Big Freedia Proves That "Rudolph The Red-Nosed Reindeer" Can, In Fact, Bang

On "Rudy, the Big Booty Reindeer," the Queen of Bounce replaces Rudolph's bright red nose with "a very large behind," confirming once and for all that Paul F. Tompkins is wrong.

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Dec 6 2018, 4:27pm

Some Christmas songs are so catchy, so jolly, and so deeply embedded in pop culture that they inspire revulsion. An otherwise good-hearted person might hear "Jingle Bells," "It's Beginning to Look a Lot Like Christmas," or even "Sleigh Ride" and recoil in disgust, sickened by the sweetness. I sympathize with these holiday cynics. I didn't start writing The Noisey Advent Calendar because I wanted to hear Andy Williams singing "Let It Snow" over and over again for four hours on a grey weekday morning. I want to avoid schmaltz where possible.

Some schmaltz demands closer inspection though, and that's why we need to talk about this tweet from Paul F. Tompkins, a beloved and brilliant comedian with one terrible take:

Now, I cannot in all good conscience defend "Rudolph The Red-Nosed Reindeer" as a work of art. It's a story about a reindeer whose glowing nose turned him into a social pariah. The pathos is all dealt with pretty quickly—the other shit-eating reindeers under Santa's employ wouldn't talk to Rudolph because he was different. But our hero's nose was so bright that it lit up the night sky one foggy night and forced his bullies to immediately declare him an all-time great reindeer—an animal who would, for some reason, "go down in history." That story is told over a kindergarten melody, the type of smiley-happy tune that belongs on a child's $5 keyboard toy. It is, as Tompkins points out, for children. Small children. Small idiot children.

Written by Johnny Marks in 1939 and made famous by Gene Autry a decade later, "Rudolph…" has spawned hundreds of covers, and I seriously recommend that you don't spend any time today trawling through YouTube for a good one. There are maybe a half-dozen decent, straightforward efforts out there, but none of them are going to prove Tompkins wrong. If you hate the song from the get-go, neither Dean Martin nor Kacey Musgraves will turn you. The best of the recognizable modern covers obviously belongs to DMX, who reeled off a flawless a cappella version of "Rudolph…" on Power 105.1 in 2012, then released a studio version of the song for his Spotify Singles mini-EP last year. But even in his gruff and grizzled way, DMX stays faithful to the original.

I might as well admit here that Christmas music has already started to burrow into my brain and warp my logic. I'm only six days into this project, but the hours I've spent listening to holiday music every morning have had a profound and not altogether attractive impact on me. Friends, acquaintances, and lonely people on nearby barstools are starting to look at me funny while I wholeheartedly defend stray Christmas songs of yesteryear. I spent 20 whole minutes last night explaining the plot of Holiday in Handcuffs, an ABC Family movie starring Melissa Joan Hart, to someone I barely knew. This morning I found myself singing a festive Frank Sinatra medley in the shower. I'm not the same person I was on November 30; I have no idea what sort of monster I'll be by December 26. All I know is that it's December 6, and I'm now intent on defending "Rudolph The Red-Nosed Reindeer."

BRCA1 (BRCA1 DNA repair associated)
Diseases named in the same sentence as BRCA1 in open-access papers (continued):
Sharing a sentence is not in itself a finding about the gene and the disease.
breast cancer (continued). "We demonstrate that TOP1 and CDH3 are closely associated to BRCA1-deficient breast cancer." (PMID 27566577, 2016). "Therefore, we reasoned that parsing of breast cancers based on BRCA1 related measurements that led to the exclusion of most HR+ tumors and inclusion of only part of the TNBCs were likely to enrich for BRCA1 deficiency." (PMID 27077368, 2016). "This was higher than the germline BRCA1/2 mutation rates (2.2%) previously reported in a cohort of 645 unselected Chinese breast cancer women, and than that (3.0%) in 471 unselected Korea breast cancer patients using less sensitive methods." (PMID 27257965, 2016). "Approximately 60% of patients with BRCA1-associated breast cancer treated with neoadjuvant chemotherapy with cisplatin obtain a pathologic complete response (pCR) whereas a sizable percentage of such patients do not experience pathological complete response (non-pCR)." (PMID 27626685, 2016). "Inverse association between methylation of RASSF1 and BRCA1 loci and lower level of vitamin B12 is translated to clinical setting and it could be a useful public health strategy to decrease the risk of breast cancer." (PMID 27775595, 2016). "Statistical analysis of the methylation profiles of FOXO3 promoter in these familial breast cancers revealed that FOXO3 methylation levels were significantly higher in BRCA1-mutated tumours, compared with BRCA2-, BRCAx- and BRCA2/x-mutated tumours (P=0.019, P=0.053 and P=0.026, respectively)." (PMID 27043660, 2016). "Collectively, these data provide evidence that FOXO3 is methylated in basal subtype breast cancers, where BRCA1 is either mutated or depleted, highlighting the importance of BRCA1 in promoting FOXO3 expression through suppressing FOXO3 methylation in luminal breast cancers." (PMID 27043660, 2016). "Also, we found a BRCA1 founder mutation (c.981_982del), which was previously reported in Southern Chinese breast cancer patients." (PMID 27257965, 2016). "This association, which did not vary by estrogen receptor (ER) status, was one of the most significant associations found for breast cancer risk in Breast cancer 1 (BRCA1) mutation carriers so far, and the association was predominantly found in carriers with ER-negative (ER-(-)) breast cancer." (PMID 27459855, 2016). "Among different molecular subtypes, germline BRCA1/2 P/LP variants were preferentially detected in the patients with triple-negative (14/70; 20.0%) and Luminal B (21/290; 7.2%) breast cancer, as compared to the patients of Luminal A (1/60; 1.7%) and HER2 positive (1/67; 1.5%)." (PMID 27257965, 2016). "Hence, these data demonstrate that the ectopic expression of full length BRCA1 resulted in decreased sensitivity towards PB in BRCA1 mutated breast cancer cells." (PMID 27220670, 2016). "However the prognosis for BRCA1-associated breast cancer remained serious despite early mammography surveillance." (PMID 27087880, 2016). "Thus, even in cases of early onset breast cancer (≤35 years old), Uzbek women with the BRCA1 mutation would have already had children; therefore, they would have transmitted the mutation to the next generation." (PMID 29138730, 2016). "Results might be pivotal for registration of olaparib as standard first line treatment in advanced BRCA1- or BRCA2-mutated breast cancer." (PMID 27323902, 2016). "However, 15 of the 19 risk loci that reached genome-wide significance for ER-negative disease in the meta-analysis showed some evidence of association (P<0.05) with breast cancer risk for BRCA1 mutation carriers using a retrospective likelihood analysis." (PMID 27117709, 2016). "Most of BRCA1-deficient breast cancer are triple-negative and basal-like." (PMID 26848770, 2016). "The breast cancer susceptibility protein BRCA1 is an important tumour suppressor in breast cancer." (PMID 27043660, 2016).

Thank God for Big Freedia, then.

"Rudy, The Big Booty Reindeer" is not for children. The first song on the Queen of Bounce's 2016 holiday EP A Very Big Freedia Christmazz recasts Rudolph as a reindeer who, in the words of Miss Tee in the first verse, "had a very large behind." He's bullied by the other reindeer, but he finds redemption one Christmas Eve when Santa comes to relieve him of his duties and ask for some instruction: "Rudy, all you do is work / Won't you show me how to twerk?"

Freedia takes charge of the song after less than a minute, howling her lines with the righteous indignation of a theatrical lawyer defending an innocent client: "Rudy only wanted a good time / Rudy only wanted to dance / He'd sneak of and listen to Freedia / Whenever he got a chance." And then it drops. Every song is an excuse for Big Freedia to explode into a bounce beat. She builds the story out a little more—"Santa tried to shake his hips / While Rudy did a standing split / Then the elves dropped a nasty beat…"—but the bass has taken over by then. Freedia makes everything fun, fiery, and deliciously weird—try telling her that she can't turn "Rudolph the Red-Nosed Reindeer" into a twerk-heavy bounce classic.

There's a moral in here somewhere. Maybe it's that we shouldn't judge a song by its most tawdry interpretations, just as we shouldn't shame a large-assed reindeer just because he's different. Maybe the moral is that Christmas is for club-goers in New Orleans just as much as it's for picture-perfect families in colder climes. Either way, there's one undeniable truth—give a song to Big Freedia, and you'll never get let down.

Alex Robert Ross isn't like the other reindeer on Twitter.